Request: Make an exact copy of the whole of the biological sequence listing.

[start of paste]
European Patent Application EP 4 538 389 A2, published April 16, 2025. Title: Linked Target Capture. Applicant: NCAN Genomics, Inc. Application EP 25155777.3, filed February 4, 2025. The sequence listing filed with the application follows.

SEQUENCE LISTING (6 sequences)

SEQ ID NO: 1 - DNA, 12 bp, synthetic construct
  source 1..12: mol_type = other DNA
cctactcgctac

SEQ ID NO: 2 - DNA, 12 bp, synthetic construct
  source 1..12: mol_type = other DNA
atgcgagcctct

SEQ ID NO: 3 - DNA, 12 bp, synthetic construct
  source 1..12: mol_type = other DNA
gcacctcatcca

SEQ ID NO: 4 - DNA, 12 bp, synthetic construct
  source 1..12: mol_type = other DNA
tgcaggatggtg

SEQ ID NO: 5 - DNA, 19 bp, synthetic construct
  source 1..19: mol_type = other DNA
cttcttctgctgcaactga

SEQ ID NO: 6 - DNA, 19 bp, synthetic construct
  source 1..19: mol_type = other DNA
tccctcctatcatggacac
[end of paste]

European Patent Application EP 4 538 389 A2, published April 16, 2025. Title: Linked Target Capture. Applicant: NCAN Genomics, Inc. Application EP 25155777.3, filed February 4, 2025. The sequence listing filed with the application follows.

SEQUENCE LISTING (6 sequences)

SEQ ID NO: 1 - DNA, 12 bp, synthetic construct
  source 1..12: mol_type = other DNA
cctactcgctac

SEQ ID NO: 2 - DNA, 12 bp, synthetic construct
  source 1..12: mol_type = other DNA
atgcgagcctct

SEQ ID NO: 3 - DNA, 12 bp, synthetic construct
  source 1..12: mol_type = other DNA
gcacctcatcca

SEQ ID NO: 4 - DNA, 12 bp, synthetic construct
  source 1..12: mol_type = other DNA
tgcaggatggtg

SEQ ID NO: 5 - DNA, 19 bp, synthetic construct
  source 1..19: mol_type = other DNA
cttcttctgctgcaactga

SEQ ID NO: 6 - DNA, 19 bp, synthetic construct
  source 1..19: mol_type = other DNA
tccctcctatcatggacac